Universities, conflict and the public sphere: trajectories of the public university in Lebanon

Murray, Helen (2021) Universities, conflict and the public sphere: trajectories of the public university in Lebanon. Doctoral thesis (PhD), University of Sussex.

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Rarely examined through the prism of political theory, the public and private dimensions of universities tend to be defined in economistic terms of ‘who pays’ or ‘who benefits’, overlooking the political meanings of ‘public’ that relate to state-society relations and conditions of democracy. This research explores the question of what makes the university ‘public’ through an extended case study of the national university in Lebanon. Highlighting the significance of the university as both a space and an object of political contestation, it argues that the evolving publicness of the Lebanese University is neither intrinsic nor fixed but an inherently contestable terrain. The research concludes that while state funding may be considered a prerequisite for being public, it is not in itself a guarantee of the university’s publicness beyond that. Moving beyond economistic, instrumental and binary understandings of public and private in higher education, this research shows how the ever-evolving publicness of the university relates to conditions of democracy and the making and unmaking of the university as a public sphere.

Adopting an extended case study approach, this research traces the changing historical trajectories of the Lebanese University as a public sphere over the longue durée, from the expansion of the university in 1959, through the civil war of 1975 to 1990, to the end of data collection in 2019. As the only public university in Lebanon, a context in which the state has been multiply contested, it may be considered a paradigmatic case, enabling analysis of the meaning of public in a political sense, as well as the shifting historical relations between the state and higher education. Through narrative research methods and newspaper archive work, including 52 interviews and a review of over 400 newspaper articles, the research follows the continuous making and unmaking of the Lebanese University as a public sphere and its evolving publicness through the social and political tumults of the last half century.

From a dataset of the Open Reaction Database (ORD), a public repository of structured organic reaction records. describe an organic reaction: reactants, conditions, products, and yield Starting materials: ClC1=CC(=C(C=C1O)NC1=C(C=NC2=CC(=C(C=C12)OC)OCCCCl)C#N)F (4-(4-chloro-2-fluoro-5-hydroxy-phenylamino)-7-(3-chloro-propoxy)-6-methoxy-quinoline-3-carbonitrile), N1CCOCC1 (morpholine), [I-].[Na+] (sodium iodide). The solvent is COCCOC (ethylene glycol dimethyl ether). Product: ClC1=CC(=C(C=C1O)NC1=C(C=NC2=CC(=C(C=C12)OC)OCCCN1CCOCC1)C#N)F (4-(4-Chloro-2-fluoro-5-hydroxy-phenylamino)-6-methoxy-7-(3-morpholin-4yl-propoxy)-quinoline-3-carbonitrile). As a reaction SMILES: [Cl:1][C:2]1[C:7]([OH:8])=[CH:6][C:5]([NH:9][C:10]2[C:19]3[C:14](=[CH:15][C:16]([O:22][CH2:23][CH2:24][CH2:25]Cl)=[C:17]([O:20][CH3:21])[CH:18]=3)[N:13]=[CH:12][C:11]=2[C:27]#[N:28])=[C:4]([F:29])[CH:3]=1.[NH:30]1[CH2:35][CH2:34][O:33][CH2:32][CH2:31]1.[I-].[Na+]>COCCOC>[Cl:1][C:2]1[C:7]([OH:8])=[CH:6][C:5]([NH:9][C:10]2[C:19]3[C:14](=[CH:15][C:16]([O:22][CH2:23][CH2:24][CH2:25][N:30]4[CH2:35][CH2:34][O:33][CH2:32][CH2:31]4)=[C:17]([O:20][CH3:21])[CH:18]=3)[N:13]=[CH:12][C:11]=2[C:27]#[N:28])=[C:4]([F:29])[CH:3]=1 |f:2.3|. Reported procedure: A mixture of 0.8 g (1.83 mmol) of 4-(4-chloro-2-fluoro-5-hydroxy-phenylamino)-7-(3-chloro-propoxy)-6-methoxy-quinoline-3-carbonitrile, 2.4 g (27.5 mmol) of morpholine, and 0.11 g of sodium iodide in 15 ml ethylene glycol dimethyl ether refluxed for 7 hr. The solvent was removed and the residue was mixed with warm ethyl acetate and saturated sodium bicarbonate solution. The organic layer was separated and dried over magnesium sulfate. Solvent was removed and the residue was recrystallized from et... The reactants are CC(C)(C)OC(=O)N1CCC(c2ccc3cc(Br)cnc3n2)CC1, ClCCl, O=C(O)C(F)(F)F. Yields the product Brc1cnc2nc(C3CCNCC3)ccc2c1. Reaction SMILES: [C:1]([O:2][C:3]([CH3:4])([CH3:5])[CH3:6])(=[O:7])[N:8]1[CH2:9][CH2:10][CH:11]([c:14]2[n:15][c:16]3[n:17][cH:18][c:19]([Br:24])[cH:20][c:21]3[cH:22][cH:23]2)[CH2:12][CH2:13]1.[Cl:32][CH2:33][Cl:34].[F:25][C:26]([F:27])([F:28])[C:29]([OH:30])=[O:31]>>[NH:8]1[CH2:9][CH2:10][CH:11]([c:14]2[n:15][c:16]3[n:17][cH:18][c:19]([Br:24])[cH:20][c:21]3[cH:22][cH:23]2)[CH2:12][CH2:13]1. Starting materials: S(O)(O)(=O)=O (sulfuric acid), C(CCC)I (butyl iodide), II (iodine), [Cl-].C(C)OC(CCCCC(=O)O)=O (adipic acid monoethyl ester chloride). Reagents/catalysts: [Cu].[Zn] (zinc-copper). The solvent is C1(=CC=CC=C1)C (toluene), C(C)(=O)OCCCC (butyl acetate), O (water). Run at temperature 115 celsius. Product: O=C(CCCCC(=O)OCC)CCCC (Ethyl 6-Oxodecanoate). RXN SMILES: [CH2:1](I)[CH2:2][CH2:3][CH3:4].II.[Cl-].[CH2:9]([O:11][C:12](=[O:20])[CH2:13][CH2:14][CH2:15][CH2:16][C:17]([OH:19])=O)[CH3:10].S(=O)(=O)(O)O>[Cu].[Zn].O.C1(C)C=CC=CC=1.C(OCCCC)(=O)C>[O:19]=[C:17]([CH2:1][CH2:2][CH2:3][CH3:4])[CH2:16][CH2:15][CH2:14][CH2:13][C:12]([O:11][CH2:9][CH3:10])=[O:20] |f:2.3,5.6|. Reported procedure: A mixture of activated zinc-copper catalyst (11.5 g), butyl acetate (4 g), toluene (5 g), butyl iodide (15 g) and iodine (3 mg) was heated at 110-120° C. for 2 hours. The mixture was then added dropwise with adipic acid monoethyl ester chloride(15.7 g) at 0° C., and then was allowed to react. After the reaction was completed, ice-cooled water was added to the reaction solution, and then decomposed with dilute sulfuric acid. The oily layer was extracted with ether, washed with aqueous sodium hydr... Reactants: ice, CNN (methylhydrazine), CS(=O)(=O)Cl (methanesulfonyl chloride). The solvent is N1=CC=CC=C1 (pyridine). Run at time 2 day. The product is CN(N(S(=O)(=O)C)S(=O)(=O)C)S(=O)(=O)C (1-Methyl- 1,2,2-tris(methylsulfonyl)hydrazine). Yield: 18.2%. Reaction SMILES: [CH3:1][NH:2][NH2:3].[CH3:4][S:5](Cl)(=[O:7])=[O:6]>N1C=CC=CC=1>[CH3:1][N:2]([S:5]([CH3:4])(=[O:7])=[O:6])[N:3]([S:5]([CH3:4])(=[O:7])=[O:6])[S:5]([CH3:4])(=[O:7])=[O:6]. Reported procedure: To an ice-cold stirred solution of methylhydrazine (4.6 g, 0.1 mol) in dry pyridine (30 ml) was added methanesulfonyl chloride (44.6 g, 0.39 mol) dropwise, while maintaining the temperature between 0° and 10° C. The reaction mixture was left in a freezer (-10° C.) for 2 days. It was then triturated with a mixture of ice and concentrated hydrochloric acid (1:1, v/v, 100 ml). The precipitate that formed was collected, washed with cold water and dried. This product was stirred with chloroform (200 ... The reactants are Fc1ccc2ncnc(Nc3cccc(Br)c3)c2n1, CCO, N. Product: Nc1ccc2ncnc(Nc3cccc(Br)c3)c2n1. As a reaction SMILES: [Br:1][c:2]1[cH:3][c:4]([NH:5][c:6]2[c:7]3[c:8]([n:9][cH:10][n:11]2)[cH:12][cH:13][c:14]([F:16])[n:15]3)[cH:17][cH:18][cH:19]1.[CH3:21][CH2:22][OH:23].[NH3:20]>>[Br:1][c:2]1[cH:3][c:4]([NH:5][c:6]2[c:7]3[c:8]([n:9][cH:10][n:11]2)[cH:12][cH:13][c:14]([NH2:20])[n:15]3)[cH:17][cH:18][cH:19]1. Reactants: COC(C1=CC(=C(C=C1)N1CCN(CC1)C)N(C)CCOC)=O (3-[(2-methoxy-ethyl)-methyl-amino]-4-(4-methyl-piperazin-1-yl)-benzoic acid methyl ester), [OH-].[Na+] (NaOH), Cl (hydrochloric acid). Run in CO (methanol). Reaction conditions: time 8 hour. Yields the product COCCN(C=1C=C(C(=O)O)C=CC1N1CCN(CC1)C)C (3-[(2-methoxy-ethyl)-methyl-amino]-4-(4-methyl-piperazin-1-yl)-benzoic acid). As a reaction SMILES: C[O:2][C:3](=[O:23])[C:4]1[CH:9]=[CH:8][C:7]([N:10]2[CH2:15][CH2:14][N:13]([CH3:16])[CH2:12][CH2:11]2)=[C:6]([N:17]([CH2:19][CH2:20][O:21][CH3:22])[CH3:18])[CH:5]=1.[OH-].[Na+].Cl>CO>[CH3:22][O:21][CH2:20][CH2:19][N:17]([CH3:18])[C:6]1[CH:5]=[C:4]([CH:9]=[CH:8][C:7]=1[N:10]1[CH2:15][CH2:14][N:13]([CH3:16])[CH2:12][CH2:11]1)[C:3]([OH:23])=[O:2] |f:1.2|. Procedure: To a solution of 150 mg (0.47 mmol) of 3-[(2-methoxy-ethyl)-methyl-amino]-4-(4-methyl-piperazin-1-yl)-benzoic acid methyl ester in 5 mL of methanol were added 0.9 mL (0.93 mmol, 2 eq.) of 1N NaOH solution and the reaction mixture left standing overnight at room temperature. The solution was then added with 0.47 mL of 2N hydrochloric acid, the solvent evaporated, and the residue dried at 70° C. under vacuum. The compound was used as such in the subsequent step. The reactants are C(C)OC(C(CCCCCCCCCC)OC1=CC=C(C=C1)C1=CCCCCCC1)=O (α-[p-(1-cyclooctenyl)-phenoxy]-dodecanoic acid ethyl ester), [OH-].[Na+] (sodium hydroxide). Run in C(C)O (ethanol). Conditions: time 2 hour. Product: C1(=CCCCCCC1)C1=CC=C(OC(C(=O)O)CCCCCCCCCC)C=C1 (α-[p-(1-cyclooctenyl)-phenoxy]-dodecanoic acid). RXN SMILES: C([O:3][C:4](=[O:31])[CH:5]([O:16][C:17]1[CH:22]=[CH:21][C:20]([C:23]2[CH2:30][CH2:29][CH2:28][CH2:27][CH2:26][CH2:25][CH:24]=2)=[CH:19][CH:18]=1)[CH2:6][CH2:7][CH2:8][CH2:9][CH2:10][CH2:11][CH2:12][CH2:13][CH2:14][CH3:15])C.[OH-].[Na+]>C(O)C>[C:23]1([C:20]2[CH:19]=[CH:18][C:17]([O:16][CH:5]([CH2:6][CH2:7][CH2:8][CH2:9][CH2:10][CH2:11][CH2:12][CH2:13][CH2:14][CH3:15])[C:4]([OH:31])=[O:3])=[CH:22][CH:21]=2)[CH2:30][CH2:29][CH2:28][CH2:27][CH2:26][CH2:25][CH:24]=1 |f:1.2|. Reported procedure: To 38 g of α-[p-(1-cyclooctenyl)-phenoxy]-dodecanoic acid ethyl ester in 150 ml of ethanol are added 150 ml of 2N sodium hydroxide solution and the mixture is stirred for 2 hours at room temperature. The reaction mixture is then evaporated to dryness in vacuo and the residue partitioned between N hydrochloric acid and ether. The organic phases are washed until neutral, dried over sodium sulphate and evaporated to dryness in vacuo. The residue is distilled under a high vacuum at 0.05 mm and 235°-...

This history of the Lebanese University is scarcely documented in the literature, despite its epic role over the last half century through periods of social and political transformation, protracted civil war and neoliberal reconstruction. In ‘linking the past to the present in anticipation of the future’ (Burawoy 1998, 5), the research not only contributes to extending a theoretical understanding of the relationship between universities, conflict and the public sphere, it also contributes to excavating aspects of the partially forgotten history of the Lebanese University.

The lack of research on the history of Lebanon’s only public university reflects a wider dearth of empirical research on what happens to universities in societies affected by protracted conflict. Branded a ‘luxury’ in poor and conflict-affected countries, higher education has been largely excluded from the field of education, conflict and peacebuilding. At the same time the emerging literature on universities and the public sphere has predominantly focused on universities located in the Global North, overlooking the longstanding egalitarian and postcolonial critiques of classical public sphere theory that recognise hegemony, inequality and conflict in public spheres.

Overlooked in theory, disregarded in policymaking, and largely ignored in research and practice, the relationship between universities, conflict and the public sphere is particularly illuminated in societies affected by war, but is also relevant to all plural and stratified societies. In moving towards a political rationality in higher education, this research identifies four propositions for conceptualising the publicness of universities relating to difference, autonomy, accountability and domain. In the context of a declining publicness of universities across the globe, the arguments for re-centring the public purposes of the university have relevance for the emerging literature on higher education in contexts of conflict but also point to the wider democratic significance and precarity of the university as a public sphere.

Item Type: Thesis (Doctoral)
Schools and Departments: School of Education and Social Work > Education
Subjects: L Education > LB Theory and practice of education > LB2300 Higher education
L Education > LG Individual institutions (Asia. Africa. Oceania) > LG021 Asia > LG351 Lebanon
Depositing User: Library Cataloguing
Date Deposited: 26 Aug 2021 12:43
Last Modified: 26 Aug 2021 12:43
URI: http://sro.sussex.ac.uk/id/eprint/101309

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